e. Percentage of Engineered Capacity. The Initial Notice of Capacity, released in 1995, defines engineered capacity as “the maximum number of subscribers that can be served by that equipment, facility, or services” (60 FR 53643, 53645). A commenter proposes that MSS capacity requirements could be based on a percentage of engineered capacity. The same commenter stipulates, however, that a percentage of engineered capacity should be used only if it is applied to the current serving capacity of the gateway, as opposed to the capacity to which the gateway can be ultimately expanded. This commenter indicates that because MSS services will have a very small customer base initially, and therefore a small amount of available capacity, if the FBI requires a percentage based on all of a gateway's potential serving capacity, “far too much capacity will be required at the initial deployment stage, imposing significant cost and technical constraints.” Furthermore, some commenters suggest that if a percentage of engineered capacity approach is used, then the percentage should be set at the 0.05 percent actual and 0.25 percent maximum “Category III requirements” because MSS carriers primarily serve rural and remote areas.
Using a percentage of engineered capacity methodology to establish capacity for MSS carriers offers a flexible approach, but might be difficult to implement. For example, after a percentage was established, an MSS carrier would be required to supply data on its equipment, facilities, and other network elements, and would have to submit periodic updates on any changes to these system components. In addition, because the architecture of each MSS carrier is unique, it may be difficult to establish a uniform percentage that all MSS carriers could accommodate. If this methodology were combined with a per-carrier approach, however, each capacity requirement could be specific to each MSS carrier.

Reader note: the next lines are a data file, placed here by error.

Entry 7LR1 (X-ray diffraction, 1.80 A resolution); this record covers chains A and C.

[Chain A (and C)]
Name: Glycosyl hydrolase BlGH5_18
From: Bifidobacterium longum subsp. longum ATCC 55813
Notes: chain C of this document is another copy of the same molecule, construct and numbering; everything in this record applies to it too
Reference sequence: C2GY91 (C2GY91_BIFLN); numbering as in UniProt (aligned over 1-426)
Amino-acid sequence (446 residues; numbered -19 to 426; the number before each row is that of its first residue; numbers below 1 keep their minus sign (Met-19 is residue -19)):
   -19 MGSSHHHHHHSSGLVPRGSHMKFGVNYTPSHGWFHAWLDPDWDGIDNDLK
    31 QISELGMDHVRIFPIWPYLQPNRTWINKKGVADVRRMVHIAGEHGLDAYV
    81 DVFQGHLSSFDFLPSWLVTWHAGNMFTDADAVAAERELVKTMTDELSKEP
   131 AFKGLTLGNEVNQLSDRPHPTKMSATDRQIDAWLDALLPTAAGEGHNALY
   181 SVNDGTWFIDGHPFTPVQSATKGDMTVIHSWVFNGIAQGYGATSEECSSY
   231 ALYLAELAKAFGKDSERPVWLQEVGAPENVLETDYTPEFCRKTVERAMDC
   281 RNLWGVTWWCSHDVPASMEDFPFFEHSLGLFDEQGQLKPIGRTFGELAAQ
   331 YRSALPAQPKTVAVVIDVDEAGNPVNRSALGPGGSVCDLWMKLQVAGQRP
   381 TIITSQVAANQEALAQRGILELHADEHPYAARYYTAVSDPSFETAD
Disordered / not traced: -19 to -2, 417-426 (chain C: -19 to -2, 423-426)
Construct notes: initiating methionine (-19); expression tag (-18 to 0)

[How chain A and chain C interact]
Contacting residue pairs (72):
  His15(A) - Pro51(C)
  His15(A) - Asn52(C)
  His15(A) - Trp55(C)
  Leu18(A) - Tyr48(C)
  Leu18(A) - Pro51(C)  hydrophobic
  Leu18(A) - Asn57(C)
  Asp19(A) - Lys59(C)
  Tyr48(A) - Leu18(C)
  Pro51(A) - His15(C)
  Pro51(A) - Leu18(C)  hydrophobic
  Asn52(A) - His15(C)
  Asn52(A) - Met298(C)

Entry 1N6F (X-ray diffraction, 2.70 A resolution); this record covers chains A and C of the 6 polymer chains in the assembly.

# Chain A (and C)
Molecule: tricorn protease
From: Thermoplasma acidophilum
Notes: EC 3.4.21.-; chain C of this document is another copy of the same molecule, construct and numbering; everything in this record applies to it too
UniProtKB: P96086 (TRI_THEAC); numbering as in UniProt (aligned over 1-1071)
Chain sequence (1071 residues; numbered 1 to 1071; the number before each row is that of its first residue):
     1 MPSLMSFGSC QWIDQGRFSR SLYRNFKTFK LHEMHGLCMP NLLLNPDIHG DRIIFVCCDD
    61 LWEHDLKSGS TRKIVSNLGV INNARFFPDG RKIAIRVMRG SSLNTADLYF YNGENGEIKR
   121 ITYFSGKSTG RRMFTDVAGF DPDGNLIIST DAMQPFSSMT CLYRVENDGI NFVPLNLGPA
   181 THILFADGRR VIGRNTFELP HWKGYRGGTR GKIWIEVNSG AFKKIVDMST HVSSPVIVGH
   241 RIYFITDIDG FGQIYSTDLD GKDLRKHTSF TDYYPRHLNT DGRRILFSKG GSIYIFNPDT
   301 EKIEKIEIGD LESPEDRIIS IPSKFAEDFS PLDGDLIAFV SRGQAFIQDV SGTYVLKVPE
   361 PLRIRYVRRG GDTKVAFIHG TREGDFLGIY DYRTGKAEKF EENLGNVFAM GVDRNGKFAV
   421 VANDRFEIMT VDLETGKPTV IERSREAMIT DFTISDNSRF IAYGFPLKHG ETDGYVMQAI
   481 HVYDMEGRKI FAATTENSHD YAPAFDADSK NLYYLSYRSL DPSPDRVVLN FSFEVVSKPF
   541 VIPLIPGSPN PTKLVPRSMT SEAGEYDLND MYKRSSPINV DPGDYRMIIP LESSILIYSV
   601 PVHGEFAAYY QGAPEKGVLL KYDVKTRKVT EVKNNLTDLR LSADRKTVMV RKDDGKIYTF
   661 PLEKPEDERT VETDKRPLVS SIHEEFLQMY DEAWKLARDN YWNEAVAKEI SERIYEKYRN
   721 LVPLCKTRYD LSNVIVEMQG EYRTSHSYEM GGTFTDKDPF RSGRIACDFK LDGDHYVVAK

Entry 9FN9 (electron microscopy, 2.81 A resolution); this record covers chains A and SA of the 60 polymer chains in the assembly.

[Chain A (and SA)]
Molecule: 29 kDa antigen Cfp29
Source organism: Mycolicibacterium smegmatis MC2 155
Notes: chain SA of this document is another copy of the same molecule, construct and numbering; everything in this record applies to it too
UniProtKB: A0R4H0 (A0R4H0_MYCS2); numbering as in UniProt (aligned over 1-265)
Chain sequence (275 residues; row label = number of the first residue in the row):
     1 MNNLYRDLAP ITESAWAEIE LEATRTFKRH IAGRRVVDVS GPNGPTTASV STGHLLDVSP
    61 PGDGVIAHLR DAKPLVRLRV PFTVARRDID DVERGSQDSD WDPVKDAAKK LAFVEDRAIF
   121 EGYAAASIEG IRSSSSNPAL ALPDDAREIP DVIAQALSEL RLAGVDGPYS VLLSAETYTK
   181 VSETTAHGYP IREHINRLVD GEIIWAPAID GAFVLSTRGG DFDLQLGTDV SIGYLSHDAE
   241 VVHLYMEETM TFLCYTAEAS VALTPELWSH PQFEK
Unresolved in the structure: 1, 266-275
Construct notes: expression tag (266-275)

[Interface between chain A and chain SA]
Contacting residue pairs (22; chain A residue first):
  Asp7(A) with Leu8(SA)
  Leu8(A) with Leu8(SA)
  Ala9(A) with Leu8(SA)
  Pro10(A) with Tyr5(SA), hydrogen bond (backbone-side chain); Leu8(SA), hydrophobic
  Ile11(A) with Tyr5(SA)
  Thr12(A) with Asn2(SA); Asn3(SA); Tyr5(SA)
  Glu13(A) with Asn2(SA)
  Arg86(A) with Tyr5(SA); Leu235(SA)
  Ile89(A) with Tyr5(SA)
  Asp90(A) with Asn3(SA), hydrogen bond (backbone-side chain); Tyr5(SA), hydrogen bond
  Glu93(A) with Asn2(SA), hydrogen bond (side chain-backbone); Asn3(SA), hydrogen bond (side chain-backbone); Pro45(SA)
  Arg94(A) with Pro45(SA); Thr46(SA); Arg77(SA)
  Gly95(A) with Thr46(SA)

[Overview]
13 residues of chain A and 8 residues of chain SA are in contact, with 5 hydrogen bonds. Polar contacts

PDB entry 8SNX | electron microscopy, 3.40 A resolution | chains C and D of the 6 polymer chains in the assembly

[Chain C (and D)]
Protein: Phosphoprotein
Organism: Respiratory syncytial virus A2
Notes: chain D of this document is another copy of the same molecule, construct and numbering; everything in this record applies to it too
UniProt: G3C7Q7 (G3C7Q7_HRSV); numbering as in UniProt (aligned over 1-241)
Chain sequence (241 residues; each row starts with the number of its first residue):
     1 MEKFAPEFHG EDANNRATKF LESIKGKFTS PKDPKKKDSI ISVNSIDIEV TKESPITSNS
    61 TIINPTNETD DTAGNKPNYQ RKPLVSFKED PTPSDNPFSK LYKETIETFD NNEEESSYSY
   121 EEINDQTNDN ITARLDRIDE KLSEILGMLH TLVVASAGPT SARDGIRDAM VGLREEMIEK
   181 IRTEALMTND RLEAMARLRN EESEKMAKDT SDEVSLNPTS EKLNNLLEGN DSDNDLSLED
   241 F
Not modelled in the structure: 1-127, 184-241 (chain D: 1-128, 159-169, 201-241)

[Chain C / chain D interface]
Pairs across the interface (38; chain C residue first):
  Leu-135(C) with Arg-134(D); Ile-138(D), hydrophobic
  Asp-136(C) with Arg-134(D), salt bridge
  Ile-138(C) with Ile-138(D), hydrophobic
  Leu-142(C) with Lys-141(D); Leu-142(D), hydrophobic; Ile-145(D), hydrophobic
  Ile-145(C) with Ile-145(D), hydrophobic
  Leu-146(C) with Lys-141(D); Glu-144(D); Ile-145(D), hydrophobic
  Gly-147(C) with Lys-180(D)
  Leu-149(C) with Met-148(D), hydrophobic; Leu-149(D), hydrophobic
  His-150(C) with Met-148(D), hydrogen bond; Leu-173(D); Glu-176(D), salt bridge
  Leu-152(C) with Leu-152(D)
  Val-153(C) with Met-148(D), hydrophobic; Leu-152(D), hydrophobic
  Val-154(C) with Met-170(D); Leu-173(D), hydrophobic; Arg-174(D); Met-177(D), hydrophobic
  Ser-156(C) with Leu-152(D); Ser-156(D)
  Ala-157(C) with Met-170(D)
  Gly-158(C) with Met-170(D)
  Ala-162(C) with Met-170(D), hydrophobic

The FBI seeks comment on the viability of using a percentage of engineered capacity as a means of establishing MSS capacity requirements. The FBI requests commenters to identify the equipment, facilities, and other network elements that would have to be examined in order to use this approach to determine capacity requirements.
5. Potential Methodologies for Setting Capacity Requirements for SMR Services
In its Second Report and Order, the FCC has concluded that all SMR services which are interconnected to the PSTN are subject to CALEA. Specifically, the FCC indicated that push-to-talk “dispatch” service is subject to CALEA to the extent it is offered in conjunction with interconnected service.
Commenters have suggested a variety of methodologies for establishing capacity requirements for SMR service providers. The methodologies proposed on the record, as well as additional Start Printed Page 40700potential methodologies, are discussed below. The FBI requests all commenters to supply detailed input on these and any other methodologies.
a. Historical Data for SMR Intercepts. A few commenters have suggested using historical intercept data to set capacity requirements for SMR service providers. Like MSS, the historical data on SMR appears to be of little value in establishing a meaningful baseline for capacity requirements. One commenter urges law enforcement not to extract historical interception data from other services, such as wireless terrestrial or local exchange services, and attempt to convert that information for use in the formulation of methodologies for SMR service providers. On the other hand, the FBI also notes another commenter's position that telecommunications services that compete with one another for end users should have comparable capacity requirements so that CALEA compliance does not unfairly burden a competing service provider. The FBI intends to examine the characteristics of SMR services during the course of establishing its capacity requirements. Although the FBI emphasizes law enforcement's overarching need to establish capacity requirements that will ensure public safety, the FBI is sensitive to the competitive concerns of businesses and seeks comment on how these competing interests could affect capacity requirements.